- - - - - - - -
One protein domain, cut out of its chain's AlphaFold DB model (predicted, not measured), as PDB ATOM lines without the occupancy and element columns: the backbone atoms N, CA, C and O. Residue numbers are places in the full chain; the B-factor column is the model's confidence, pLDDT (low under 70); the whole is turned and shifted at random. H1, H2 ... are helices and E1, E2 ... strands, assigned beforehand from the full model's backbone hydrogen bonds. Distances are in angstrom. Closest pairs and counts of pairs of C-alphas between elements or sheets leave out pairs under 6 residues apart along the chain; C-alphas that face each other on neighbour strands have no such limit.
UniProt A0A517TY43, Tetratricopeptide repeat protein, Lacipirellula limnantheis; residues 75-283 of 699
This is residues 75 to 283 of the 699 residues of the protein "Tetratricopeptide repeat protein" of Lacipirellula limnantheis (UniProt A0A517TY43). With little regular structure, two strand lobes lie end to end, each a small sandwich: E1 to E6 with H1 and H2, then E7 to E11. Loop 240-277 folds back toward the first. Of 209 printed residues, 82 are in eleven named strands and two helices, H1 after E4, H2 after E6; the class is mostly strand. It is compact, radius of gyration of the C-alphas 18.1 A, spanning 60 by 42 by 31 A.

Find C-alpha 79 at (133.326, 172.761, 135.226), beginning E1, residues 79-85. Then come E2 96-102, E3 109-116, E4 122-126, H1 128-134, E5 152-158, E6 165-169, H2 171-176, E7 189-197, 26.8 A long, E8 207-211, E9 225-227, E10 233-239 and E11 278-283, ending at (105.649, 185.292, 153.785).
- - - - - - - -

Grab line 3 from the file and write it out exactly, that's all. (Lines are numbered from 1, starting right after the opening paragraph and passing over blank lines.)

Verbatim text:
Find C-alpha 79 at (133.326, 172.761, 135.226), beginning E1, residues 79-85. Then come E2 96-102, E3 109-116, E4 122-126, H1 128-134, E5 152-158, E6 165-169, H2 171-176, E7 189-197, 26.8 A long, E8 207-211, E9 225-227, E10 233-239 and E11 278-283, ending at (105.649, 185.292, 153.785).